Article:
The Auto-Negotiation state machine will automatically control the this
bit based on the incoming FLP bursts. Software should not attempt to
write to this bit.
Message Page:
13
MP
0, RO
1 = Message Page
0 = Unformatted Page
Acknowledge 2:
12
ACK2
0, RO
1 = Link Partner does have the ability to comply to next page
message
0 = Link Partner does not have the ability to comply to next page
message
Toggle:
11
Toggle
0, RO
1 = Previous value of the transmitted Link Code word equalled 0
0 = Previous value of the transmitted Link Code word equalled 1
Code:
10:0
CODE
<000 0000 0000>, RO
This field represents the code field of the next page transmission. If
the MP bit is set (bit 13 of this register), then the code shall be
interpreted as a “Message Page,” as defined in annex 28C of Clause
28. Otherwise, the code shall be interpreted as an “Unformatted
Page,” and the interpretation is application specific.
8.6.2.8 Auto-Negotiate Expansion Register (ANER)
This register contains additional local device and link partner status information.
Table 45. Auto-Negotiate Expansion Register (ANER), Address 0x06
BIT
BIT NAME
DEFAULT
15:5
RESERVED
0, RO
DESCRIPTION
RESERVED: Writes ignored, Read as 0
Parallel Detection Fault:
4
PDF
0, RO
1 = A fault has been detected via the Parallel Detection function
0 = A fault has not been detected
Link Partner Next Page Able:
3
LP_NP_ABLE
0, RO
1 = Link Partner does support Next Page
0 = Link Partner does not support Next Page
2
NP_ABLE
1, RO/P
1
PAGE_RX
0, RO/COR
Next Page Able:
1 = Indicates local device is able to send additional “Next Pages”
Link Code Word Page Received:
1 = Link Code Word has been received, cleared on a read
0 = Link Code Word has not been received
Link Partner Auto-Negotiation Able:
0
LP_AN_ABLE
0, RO
1 = indicates that the Link Partner supports Auto-Negotiation
0 = indicates that the Link Partner does not support Auto-Negotiation
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8.6.2.9 Auto-Negotiation Next Page Transmit Register (ANNPTR)
This register contains the next page information sent by this device to its link partner during auto-negotiation.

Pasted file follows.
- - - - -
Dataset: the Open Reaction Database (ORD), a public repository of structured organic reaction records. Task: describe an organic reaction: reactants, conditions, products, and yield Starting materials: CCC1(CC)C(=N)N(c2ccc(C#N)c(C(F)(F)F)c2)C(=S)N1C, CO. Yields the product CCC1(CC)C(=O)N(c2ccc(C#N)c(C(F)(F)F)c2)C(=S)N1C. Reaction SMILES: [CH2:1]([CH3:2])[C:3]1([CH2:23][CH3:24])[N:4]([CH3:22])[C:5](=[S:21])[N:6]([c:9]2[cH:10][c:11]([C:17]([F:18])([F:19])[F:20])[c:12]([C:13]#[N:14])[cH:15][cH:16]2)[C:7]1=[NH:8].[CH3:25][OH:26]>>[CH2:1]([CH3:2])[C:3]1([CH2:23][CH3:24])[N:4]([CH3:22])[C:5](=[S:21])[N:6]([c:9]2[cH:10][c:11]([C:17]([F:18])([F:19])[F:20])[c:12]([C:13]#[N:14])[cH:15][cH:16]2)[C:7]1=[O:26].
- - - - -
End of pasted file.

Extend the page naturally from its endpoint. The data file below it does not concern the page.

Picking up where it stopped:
Table 46. Auto-Negotiation Next Page Transmit Register (ANNPTR), Address 0x07
BIT
BIT NAME
DEFAULT
DESCRIPTION
Next Page Indication:
15
NP
0, RW
0 = No other Next Page Transfer desired
1 = Another Next Page desired
14
RESERVED
0, RO
13
MP
1, RW
RESERVED: Writes ignored, read as 0
Message Page:
1 = Message Page
0 = Unformatted Page
Acknowledge2:
1 = Will comply with message
12
ACK2
0, RW
0 = Cannot comply with message
Acknowledge2 is used by the next page function to indicate that Local
Device has the ability to comply with the message received.
Toggle:
1 = Value of toggle bit in previously transmitted Link Code Word was 0
11
10:0
TOG_TX
0, RO
CODE
<000 0000 0001>, RW
0 = Value of toggle bit in previously transmitted Link Code Word was 1
Toggle is used by the Arbitration function within Auto-Negotiation to
ensure synchronization with the Link Partner during Next Page
exchange. This bit shall always take the opposite value of the Toggle
bit in the previously exchanged Link Code Word.
This field represents the code field of the next page transmission. If the
MP bit is set (bit 13 of this register), then the code shall be interpreted
as a "Message Page”, as defined in annex 28C of IEEE 802.3u.
Otherwise, the code shall be interpreted as an "Unformatted Page”, and
the interpretation is application specific.
The default value of the CODE represents a Null Page as defined in
Annex 28C of IEEE 802.3u.
8.6.3 Extended Registers